Porphyry Knothorn Moth Trachycera suavella

At first sight and to the naked eye the Porphyry Knothorn Moth doesn't look very exciting. But as soon as you take out your magnifying glass or take a good close up picture this judgement changes. It turns out to be a very attractive dark silvery grey or sometimes even quite silvery moth. Also visible are some small whitish indented lines and a lot of red accents. It is quite similar to Trachycera marmorea, but usually darker and definitely bigger. However both species are very variable and hard to describe effectively. The wingspan of the Porphyry Knothorn Moth varies from 23 to 26mm.

The larvae become active in spring and eat the new shoots of the host plant. They weave galleries along the stem of the plant and young sprouts and eat from within these webs. In June they'll pupate in greyish cocoons made within the galleries or attached to them. The host plants are blackthorn mainly, but in gardens it often effects Cotoneaster.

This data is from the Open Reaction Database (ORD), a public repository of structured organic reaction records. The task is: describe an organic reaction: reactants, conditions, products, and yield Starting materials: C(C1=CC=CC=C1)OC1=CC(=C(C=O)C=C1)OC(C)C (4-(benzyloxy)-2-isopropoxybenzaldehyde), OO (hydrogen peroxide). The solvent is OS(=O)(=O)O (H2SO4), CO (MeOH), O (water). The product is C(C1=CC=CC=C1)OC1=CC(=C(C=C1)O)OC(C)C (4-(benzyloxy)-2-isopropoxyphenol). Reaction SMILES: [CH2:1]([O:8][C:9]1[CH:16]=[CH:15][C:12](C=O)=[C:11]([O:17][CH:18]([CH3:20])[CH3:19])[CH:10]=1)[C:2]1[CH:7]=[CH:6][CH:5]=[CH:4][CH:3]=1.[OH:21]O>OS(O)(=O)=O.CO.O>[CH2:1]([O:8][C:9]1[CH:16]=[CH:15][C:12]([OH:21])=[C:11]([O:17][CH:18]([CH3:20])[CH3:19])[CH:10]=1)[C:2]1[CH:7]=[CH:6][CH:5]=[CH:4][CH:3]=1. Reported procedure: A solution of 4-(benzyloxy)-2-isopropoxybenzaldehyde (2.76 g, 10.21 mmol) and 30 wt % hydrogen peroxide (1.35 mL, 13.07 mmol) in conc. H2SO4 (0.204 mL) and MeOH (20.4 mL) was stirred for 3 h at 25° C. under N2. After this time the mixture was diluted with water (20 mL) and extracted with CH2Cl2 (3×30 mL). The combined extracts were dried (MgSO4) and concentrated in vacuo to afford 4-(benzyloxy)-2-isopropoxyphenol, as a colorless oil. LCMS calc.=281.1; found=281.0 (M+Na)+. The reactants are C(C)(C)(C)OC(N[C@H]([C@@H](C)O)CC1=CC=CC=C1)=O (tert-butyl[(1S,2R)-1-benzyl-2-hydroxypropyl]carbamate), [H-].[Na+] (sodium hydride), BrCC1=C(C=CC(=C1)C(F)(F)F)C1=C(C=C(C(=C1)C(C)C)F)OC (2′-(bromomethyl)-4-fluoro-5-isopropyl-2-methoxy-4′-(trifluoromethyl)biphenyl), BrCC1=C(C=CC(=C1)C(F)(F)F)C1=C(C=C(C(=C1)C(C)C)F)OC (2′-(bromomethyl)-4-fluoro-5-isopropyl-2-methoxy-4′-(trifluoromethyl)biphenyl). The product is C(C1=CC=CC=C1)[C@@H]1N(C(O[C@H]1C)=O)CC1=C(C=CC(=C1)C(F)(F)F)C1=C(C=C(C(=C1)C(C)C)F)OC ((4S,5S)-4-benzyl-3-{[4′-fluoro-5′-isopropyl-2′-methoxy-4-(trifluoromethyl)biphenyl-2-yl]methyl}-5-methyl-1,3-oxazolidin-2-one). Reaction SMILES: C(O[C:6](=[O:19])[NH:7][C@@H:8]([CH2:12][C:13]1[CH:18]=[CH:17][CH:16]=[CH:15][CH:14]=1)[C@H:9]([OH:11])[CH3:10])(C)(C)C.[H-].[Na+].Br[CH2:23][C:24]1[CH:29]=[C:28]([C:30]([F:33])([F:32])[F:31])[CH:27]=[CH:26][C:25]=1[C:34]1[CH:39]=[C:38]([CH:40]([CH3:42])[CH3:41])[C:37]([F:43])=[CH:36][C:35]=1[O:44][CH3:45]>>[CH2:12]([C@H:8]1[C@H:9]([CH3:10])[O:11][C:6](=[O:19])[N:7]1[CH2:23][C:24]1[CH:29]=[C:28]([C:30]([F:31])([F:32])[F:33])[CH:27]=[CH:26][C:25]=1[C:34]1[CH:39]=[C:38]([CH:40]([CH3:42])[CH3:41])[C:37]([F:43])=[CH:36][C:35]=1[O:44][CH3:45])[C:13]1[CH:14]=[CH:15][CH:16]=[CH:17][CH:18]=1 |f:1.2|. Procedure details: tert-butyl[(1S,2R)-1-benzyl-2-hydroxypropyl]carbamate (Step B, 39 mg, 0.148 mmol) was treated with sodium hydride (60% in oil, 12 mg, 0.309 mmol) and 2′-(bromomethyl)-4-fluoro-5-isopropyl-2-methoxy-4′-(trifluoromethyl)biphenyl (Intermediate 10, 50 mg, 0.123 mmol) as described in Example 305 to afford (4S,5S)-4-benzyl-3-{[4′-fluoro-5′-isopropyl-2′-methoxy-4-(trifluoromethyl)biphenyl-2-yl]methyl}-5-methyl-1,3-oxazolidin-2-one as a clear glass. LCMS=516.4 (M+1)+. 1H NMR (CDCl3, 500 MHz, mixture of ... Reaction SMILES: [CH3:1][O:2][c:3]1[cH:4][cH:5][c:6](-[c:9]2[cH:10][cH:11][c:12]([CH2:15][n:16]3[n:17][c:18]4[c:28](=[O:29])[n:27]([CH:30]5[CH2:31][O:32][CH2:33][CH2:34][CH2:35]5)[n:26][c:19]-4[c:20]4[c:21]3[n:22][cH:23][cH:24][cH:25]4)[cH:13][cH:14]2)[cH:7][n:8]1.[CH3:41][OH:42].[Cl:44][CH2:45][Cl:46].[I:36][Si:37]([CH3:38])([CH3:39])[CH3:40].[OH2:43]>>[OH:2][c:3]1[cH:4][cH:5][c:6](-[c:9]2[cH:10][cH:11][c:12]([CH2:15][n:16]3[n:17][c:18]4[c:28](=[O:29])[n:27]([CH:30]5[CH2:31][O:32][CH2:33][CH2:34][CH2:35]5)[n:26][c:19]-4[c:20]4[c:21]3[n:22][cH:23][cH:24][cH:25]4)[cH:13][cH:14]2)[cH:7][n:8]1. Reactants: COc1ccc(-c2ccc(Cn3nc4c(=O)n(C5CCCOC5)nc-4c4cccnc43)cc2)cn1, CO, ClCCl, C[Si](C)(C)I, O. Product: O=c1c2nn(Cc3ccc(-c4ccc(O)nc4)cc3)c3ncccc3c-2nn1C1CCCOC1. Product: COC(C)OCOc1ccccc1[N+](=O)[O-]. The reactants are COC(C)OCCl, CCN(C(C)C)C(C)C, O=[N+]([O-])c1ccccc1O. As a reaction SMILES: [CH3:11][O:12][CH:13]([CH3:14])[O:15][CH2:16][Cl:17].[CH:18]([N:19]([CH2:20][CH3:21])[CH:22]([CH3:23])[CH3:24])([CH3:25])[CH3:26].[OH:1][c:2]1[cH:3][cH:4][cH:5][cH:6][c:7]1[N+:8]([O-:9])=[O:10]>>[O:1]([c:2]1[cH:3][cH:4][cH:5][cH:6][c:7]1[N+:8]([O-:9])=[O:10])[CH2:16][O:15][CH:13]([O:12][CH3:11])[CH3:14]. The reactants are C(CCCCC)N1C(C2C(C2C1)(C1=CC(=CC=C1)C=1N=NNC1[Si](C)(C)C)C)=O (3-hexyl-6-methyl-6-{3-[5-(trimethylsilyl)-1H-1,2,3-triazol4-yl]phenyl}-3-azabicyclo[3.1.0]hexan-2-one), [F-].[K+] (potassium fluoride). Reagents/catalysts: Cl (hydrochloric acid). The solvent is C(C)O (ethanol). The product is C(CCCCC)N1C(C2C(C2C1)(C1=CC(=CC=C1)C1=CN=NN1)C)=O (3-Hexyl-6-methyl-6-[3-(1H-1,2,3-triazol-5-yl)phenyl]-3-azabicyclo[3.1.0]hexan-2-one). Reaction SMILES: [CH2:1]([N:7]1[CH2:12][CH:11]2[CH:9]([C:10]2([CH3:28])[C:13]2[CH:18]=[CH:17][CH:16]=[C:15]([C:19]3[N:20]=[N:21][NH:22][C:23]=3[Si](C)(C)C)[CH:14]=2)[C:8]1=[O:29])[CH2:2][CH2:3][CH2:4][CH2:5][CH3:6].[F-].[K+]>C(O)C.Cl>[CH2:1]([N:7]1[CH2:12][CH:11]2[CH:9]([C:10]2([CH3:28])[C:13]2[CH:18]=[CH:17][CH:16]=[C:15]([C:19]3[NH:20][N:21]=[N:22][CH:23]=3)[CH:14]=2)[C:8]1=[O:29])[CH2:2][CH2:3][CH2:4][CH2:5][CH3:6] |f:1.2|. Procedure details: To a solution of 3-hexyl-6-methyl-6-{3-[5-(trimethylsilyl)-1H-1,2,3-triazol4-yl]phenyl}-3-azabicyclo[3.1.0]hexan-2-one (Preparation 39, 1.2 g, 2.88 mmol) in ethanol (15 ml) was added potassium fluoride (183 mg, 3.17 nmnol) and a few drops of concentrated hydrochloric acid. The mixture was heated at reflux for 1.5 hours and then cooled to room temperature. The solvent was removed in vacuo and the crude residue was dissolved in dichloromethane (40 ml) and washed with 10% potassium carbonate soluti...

The Porphyry Knothorn Moth flies in July and August. It is active during the night only, but comes to light. The species prefers sandy soils and occurs widespread in Southern England, but always is a rather local species. The same applies to the continent. It doesn't like the colder northern areas of the continent.

This species is still better known by its previous scientific name Numonia suavella.